Democratic presidential nominee Joe Biden said President Donald Trump is responsible for the deaths of tens of thousands of Americans for failing to adequately warn about the danger from the coronavirus after CNN aired recordings of the president saying he intentionally played down the threat.
“He knew how deadly it was. He knowingly and willingly lied about the threat it posed for months,” Biden said in Michigan ahead of a speech on the economy. “He failed to do his job, on purpose!” he said, adding that the decision cost “tens of thousands of lives and millions more of American livelihoods.”
CNN Wednesday aired excerpts from several interviews Trump gave author Bob Woodward for his upcoming book, “Rage.”
Trump told Woodward in February that the virus would be “deadly” and difficult to manage because it is airborne.
“You just breathe the air and that’s how it’s passed,” Trump said in a Feb. 7 call. “And so that’s a very tricky one. That’s a very delicate one. It’s also more deadly than even your strenuous flu.”
Around that time, Trump was telling Americans that the coronavirus was no worse than a seasonal flu and insisting that it would soon “disappear.” It wasn’t until several weeks later that he publicly acknowledged that the virus was not like the flu. He told Woodward on March 19 that he downplayed the danger intentionally to avoid panics.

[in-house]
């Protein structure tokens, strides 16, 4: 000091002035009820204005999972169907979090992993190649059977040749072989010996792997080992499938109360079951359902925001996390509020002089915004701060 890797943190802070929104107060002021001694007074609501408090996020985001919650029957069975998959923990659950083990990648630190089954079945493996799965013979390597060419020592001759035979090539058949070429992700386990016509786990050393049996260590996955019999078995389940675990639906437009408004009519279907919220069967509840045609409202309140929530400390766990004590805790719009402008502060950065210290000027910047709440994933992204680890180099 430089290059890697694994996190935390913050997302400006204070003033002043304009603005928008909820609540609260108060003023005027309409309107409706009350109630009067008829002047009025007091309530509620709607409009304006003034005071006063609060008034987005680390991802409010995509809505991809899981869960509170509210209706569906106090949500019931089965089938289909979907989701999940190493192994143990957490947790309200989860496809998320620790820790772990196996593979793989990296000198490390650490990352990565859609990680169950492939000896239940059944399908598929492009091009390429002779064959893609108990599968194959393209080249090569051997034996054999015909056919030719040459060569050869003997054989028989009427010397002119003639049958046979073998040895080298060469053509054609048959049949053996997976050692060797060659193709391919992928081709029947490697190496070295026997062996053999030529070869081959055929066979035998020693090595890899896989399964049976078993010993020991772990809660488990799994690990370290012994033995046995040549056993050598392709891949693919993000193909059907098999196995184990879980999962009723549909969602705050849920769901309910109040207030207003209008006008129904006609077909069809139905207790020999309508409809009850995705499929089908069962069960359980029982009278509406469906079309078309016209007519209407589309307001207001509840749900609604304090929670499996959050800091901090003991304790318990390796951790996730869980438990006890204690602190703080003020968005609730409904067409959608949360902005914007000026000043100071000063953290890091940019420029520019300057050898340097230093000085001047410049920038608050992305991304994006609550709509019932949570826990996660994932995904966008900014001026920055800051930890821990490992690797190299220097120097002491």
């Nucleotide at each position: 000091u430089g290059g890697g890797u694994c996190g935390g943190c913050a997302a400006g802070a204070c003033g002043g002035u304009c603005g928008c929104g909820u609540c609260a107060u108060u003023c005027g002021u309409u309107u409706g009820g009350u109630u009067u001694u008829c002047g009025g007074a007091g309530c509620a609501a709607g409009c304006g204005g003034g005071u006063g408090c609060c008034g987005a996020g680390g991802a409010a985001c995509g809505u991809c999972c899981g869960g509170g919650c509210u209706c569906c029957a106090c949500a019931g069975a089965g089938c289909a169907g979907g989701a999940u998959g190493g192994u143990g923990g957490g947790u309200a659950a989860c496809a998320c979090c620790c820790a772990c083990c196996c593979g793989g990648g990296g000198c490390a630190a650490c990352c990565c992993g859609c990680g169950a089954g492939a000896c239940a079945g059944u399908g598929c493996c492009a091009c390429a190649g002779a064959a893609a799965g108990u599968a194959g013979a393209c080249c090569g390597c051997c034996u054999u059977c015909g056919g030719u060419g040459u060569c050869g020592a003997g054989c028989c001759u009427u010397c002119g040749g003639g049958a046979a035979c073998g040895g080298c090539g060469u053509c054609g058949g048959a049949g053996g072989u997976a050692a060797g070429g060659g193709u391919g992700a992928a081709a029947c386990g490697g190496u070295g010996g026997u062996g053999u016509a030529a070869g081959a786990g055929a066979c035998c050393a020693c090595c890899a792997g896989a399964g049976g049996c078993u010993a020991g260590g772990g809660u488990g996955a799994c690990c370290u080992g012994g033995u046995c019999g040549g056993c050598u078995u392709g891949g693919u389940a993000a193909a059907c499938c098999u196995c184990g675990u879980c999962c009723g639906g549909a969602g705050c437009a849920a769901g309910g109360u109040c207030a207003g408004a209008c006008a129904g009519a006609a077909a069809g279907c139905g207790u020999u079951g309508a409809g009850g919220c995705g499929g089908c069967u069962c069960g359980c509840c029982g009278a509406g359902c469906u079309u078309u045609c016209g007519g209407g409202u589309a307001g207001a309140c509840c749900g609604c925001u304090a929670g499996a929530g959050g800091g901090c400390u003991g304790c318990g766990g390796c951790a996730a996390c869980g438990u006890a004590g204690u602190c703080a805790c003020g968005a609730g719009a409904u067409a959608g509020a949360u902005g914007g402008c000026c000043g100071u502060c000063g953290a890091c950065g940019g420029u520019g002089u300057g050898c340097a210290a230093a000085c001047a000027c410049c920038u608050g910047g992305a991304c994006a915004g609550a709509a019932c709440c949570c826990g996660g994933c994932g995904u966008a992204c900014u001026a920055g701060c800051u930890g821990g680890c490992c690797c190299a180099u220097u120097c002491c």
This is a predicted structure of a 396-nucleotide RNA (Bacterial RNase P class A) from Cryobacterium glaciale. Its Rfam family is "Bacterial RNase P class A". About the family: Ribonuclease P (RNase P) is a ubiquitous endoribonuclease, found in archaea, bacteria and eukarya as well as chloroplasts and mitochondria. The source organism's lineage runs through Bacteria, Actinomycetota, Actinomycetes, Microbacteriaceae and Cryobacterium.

“I wanted to always play it down, I still like playing it down, because I don’t want to create a panic,” the president said on March 19.
Earlier Wednesday, White House spokeswoman Kayleigh McEnany denied the president misled the American people.
“Absolutely not, this president, at a time when you’re facing insurmountable challenges, it’s important to express confidence. It’s important to express calm,” she said.
Biden called the revelation “beyond despicable.”
Woodward and Trump also discussed the ongoing protests over policing and race relations in the U.S.
On June 3, two days after federal law enforcement forcibly cleared protesters so Trump could pose for a picture outside a nearby church, Trump called Woodward.
“We’re going to get ready to send in the military slash National Guard to some of these poor bastards that don’t know what they’re doing, these poor radical lefts,” Trump said.
A few weeks later, Woodward asked the president about White privilege and whether as two White men they had a responsibility to better “understand the anger and pain” felt by Black Americans.
“No,” Trump replied. “You really drank the Kool-Aid, didn’t you? Just listen to you. Wow. No, I don’t feel that at all.”
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